A “sermon” in the broadest sense is a discourse on morality. And by morality I mean the rules of engagement in life – in other words the manual for living rightly (as opposed to wrongly). The incentive for living rightly – the carrot for following the rules in the manual – will of course be some sort of reward – heaven. The disincentive for disregarding the manual – living wrongly – will take the form of sort of punishment – hell. Virtue and vice represent the choices we face in approaching the rules. Virtue (following the rules) leads to heaven; and vice (disregarding the rules) leads to hell.
That’s also Stoicism in a nutshell. Follow the rules or suffer the consequences. Easy!
Well it’s easy I suppose if the rules can be found between the pages of an anointed Holy Book (and we believe in the “divine” character of those rules), and if we accept the premise that all this rule following really does have a pay day, and if we have faith that the threat of some serious hell-time is more-or-less guaranteed for not sticking with this morality program. But what are the rules, and what is heaven, and where is hell?
excuse me if I use the “F” word often in this review. I realize that
many people are afraid of that word and are disgusted by its frequent
use in contemporary letters. Even tough-minded scientists like Jerry
Coyne are quick to correct themselves if the “F” word sneaks out. In a
recent Point of Inquiry podcast, Coyne, in talking about his book Why Evolution is True,
says “most evolutionists take it [the evidence for evolution] on faith
… well, not faith…”. He immediately corrects himself and
restructures the sentence. It was as if he had used the other “f” word
in a church or mosque. Faith is the “F” word that people either love or
Almost 160 years after Charles Darwin publicized his groundbreaking theory on the development of life, Americans are still arguing about evolution. In spite of the fact that evolutionary theory is accepted by all but a small number of scientists, it continues to be rejected by many Americans. In fact, about one-in-five U.S. adults reject the basic idea that life on Earth has evolved at all. And roughly half of the U.S. adult population accepts evolutionary theory, but only as an instrument of God’s will.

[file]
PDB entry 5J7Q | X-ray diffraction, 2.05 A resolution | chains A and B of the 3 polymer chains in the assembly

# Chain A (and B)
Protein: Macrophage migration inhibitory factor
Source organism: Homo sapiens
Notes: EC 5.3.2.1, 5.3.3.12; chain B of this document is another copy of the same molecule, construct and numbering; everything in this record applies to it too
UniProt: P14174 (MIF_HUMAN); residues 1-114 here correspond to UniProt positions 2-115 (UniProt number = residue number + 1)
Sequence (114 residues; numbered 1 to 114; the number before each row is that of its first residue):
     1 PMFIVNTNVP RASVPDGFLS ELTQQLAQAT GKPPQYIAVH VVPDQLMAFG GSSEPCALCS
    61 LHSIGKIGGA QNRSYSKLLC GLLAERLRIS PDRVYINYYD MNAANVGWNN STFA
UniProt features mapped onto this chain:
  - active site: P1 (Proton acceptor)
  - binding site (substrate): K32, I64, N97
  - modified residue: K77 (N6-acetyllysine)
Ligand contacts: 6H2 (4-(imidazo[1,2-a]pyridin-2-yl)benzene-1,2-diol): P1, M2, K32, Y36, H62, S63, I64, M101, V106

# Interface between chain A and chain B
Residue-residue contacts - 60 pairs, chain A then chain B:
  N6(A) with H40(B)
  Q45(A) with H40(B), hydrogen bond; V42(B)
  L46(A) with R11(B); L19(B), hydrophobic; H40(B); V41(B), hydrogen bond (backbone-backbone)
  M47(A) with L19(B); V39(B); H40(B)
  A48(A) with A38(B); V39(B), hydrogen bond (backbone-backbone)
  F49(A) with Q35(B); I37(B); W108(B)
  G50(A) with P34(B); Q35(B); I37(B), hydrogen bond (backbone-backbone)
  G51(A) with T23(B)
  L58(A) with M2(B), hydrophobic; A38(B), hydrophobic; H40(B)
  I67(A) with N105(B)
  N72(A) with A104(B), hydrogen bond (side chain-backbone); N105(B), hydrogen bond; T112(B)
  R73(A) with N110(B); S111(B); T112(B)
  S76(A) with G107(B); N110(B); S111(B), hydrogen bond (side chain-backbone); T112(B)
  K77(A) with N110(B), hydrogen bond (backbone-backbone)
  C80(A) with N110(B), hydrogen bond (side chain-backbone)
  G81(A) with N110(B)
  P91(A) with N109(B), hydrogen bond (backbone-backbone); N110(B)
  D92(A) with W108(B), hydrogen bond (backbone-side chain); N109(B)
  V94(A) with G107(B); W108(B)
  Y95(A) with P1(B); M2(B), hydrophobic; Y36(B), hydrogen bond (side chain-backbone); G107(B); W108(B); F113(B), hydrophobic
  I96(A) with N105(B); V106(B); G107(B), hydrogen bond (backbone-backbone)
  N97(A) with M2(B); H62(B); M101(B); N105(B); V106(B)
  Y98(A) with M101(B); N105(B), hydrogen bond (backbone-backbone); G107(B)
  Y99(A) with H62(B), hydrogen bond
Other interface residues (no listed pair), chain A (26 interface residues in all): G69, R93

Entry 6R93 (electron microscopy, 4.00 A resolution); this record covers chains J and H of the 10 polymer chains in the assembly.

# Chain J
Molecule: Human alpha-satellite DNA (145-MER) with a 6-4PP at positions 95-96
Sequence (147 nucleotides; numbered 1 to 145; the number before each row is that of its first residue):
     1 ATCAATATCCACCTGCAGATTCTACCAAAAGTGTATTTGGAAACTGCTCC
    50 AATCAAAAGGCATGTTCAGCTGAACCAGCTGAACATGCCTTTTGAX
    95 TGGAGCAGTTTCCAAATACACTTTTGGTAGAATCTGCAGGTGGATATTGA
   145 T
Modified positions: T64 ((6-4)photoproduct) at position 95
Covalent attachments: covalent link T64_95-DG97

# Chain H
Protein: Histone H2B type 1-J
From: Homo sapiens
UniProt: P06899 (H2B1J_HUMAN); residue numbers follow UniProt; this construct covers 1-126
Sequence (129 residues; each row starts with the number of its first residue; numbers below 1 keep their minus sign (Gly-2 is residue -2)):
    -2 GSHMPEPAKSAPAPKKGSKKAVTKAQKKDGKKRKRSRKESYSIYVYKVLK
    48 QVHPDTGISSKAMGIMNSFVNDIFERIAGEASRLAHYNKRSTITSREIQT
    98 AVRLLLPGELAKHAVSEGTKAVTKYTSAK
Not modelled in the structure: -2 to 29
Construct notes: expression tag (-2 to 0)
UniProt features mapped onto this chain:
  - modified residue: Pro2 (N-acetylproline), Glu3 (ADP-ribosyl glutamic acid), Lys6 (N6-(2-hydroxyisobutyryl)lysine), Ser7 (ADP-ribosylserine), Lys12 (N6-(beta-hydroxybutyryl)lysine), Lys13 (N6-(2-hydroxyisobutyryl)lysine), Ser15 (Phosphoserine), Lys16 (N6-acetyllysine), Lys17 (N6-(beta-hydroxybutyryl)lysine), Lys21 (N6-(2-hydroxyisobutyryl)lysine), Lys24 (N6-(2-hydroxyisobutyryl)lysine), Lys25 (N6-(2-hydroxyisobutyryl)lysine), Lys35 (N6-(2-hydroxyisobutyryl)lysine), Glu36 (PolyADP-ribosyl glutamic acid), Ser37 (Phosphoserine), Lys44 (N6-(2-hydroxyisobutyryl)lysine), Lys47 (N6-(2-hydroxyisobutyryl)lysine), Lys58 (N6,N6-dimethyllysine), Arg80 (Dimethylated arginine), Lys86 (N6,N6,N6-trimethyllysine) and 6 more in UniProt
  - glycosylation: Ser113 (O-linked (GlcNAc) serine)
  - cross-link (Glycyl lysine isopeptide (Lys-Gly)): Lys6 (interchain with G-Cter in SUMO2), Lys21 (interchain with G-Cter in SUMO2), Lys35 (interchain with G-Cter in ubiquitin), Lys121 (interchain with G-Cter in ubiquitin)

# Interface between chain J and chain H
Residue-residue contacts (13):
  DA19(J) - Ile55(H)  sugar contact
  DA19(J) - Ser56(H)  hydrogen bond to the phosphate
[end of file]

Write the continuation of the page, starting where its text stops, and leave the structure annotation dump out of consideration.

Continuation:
NEW EVOLUTION SURVEY SHOWS THAT WHILST THE MAJORITY OF PEOPLE IN UK AND CANADA ACCEPT EVOLUTIONARY SCIENCE, NON-RELIGIOUS AND ATHEIST INDIVIDUALS SHOW SIMILAR DOUBTS ABOUT THE ORIGINS OF HUMANS AND HUMAN CONSCIOUSNESS AS RELIGIOUS AND SPIRITUAL INDIVIDUALS.
Two personal notes before writing about the book: first, I want to say it is a beautifully written, often heartbreaking work that should be read slowly with pauses to consider and think about the overwhelming emotional response created by the beautiful construction and words of the book; and second, I remember warmly the evening long ago when Michael Ondaatje gave a reading at Malaspina University- College in Nanaimo, BC, and then joined a few of us at my home for discussion and refreshments. He made a lasting impression on our teenaged daughter as a few of us sat on the floor and discussed his reading and importantly – legumes! I do not remember why legumes, but our daughter remembers the legume discussion and confirmed my recollection.
Wikipedia reports: Natalie Wynn is an American YouTube personality and director who specializes in comedic and educational videos about gender, race, politics, philosophy, and social justice on her channel named ContraPoints. Wynn’s videos have been praised for their use of lighting, costume, and nuanced, ironic sense of humour.Wikipedia
This is the subtle difference between Wynn and many of her prominent YouTube counterparts on the right—the ones who summon their opponents to the arena of debate, hungry for victory and for the cheers of their supporters. Contra does her makeup, dons her pearls, and invites her opponents and her viewers into the parlor for cocktails and conversation. The talk isn’t quite a heart-to-heart. Contra’s burns are scorching, her satire precise, and many of her arguments reduce her opponents’ positions to rubble. But somehow, when she does it, the effect is humanizing rather than bullying. She’s flirting, not fighting.